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New Tool Roots Out Accessibility Issues in Web Pages

The product launch from the firm comes as local and state governments focus more on accessibility and compliance issues. People with disabilities face significant challenges online, where many services have moved.

Closeup of a black keyboard with one red key that says "Accessibility" and has an icon of a person in a wheelchair.
As digital citizen engagement becomes more important for local and state governments, public agencies have to pay more attention to accessibility and compliance issues.

The newest product launch from Equally AI could help meet some of those demands, according to the company.

The Israel-based firm has launched Flowy, a ChatGPT-powered platform designed to help developers “ensure the accessibility of their web products,” according to a statement from the company.

While not built specifically for the government market, the tool could help public officials not only make digital content easier to use for more people but conform to ADA and the Web Content Accessibility Guidelines (WCAG), Equally AI co-founder and CEO Ran Ronen told Government Technology via email.

“One of the key ways that government agencies and departments can use Flowy is to ensure that their websites and web-based systems are fully accessible to all users,” he said. “Flowy can help agencies and departments identify and fix accessibility issues in their code, providing suggested fixes and a step-by-step guide on how to resolve issues based on the website's framework. This can help agencies and departments meet compliance requirements and ensure that their websites are usable by everyone.”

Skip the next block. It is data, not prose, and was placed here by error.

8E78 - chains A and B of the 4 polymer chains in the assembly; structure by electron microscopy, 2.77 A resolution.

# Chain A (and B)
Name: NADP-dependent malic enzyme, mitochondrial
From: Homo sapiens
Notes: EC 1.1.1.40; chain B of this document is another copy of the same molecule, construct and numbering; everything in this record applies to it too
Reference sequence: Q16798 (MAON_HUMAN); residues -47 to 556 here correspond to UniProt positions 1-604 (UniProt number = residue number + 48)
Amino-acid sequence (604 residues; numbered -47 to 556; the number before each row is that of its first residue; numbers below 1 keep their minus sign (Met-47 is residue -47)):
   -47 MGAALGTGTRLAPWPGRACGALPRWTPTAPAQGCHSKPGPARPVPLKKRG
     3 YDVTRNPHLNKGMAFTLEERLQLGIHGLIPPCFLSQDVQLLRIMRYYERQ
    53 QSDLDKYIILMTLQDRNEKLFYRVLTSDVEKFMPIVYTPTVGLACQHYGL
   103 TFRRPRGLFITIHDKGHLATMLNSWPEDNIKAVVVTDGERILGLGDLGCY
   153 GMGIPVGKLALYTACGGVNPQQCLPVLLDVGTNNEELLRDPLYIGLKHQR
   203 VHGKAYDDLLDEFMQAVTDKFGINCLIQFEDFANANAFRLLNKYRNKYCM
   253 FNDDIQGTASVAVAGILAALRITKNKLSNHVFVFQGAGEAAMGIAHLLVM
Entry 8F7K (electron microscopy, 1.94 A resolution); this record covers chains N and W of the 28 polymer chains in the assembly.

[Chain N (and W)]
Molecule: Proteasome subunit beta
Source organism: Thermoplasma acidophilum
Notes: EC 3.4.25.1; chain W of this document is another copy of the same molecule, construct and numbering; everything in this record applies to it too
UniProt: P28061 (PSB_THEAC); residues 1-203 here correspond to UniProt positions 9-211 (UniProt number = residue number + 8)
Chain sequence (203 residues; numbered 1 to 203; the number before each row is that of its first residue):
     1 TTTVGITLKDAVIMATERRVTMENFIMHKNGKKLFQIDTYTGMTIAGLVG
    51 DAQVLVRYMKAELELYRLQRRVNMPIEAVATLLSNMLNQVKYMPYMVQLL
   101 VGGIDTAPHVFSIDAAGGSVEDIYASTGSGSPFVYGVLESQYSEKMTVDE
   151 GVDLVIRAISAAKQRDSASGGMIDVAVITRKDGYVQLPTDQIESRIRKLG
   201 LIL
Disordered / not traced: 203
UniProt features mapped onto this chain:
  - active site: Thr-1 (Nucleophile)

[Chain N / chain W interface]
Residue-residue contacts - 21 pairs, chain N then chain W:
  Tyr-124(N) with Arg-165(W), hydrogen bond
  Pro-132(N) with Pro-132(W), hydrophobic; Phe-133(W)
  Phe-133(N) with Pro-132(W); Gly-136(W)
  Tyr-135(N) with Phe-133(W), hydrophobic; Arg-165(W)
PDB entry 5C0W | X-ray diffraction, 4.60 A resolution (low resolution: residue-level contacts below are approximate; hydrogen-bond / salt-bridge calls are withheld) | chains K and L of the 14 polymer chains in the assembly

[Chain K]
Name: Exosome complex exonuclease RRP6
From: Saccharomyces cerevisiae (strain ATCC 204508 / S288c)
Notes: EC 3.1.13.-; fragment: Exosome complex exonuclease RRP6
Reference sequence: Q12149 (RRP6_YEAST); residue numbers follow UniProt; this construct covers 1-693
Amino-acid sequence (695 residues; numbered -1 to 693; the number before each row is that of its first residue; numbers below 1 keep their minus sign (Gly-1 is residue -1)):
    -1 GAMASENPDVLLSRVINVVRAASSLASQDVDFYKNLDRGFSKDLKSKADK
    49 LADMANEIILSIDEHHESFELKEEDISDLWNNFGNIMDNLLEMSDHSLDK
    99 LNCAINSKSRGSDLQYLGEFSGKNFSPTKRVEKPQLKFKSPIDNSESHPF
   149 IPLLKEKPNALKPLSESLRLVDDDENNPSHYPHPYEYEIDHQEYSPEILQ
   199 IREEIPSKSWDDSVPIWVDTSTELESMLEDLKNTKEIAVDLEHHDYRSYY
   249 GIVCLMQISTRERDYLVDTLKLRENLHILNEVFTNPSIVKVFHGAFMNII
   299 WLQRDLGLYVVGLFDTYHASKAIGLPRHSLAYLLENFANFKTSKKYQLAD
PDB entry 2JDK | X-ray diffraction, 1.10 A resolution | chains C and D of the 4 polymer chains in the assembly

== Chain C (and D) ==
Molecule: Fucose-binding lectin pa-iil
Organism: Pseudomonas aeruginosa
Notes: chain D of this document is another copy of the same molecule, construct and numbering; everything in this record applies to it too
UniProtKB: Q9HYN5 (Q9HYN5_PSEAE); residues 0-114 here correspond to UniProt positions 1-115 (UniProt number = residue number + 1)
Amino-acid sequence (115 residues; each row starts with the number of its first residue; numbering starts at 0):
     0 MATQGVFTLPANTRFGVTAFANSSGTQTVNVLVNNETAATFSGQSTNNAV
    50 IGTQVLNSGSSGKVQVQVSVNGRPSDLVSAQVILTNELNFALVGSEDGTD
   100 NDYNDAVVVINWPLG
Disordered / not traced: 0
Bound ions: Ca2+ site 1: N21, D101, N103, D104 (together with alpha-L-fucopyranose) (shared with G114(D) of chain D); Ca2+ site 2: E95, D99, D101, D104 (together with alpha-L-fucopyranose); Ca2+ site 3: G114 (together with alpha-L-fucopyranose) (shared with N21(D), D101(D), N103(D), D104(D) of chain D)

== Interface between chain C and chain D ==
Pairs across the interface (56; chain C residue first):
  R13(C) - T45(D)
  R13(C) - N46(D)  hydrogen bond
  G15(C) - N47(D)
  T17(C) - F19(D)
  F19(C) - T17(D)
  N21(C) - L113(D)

The new tool includes a recommendation engine for those suggested fixes, the ability to prioritize accessibility issues and access to regular monitoring and compliance reporting.

Among the company’s sale pitch for Flowy is a recent study from nonprofit web accessibility group WebAIM that analyzed 1 million home pages. Among those, more than 50.8 million “distinct accessibility errors” were detected, problems that could lead to violations of WCAG standards.

The report also found that users with disabilities “would expect to encounter errors on 1 in every 19 home page elements with which they engage.” That is especially concerning because, as the report noted, home pages continue to become more complex.

While the “2022 analysis saw small decreases in the number of detected accessibility errors and WCAG conformance failures, significant work remains to be done to make the web accessible to everyone,” the report concluded.

According to the U.S. Centers for Disease Control and Prevention, 26 percent of people in the U.S. have a disability.
Thad Rueter writes about the business of government technology. He covered local and state governments for newspapers in the Chicago area and Florida, as well as e-commerce, digital payments and related topics for various publications. He lives in Wisconsin.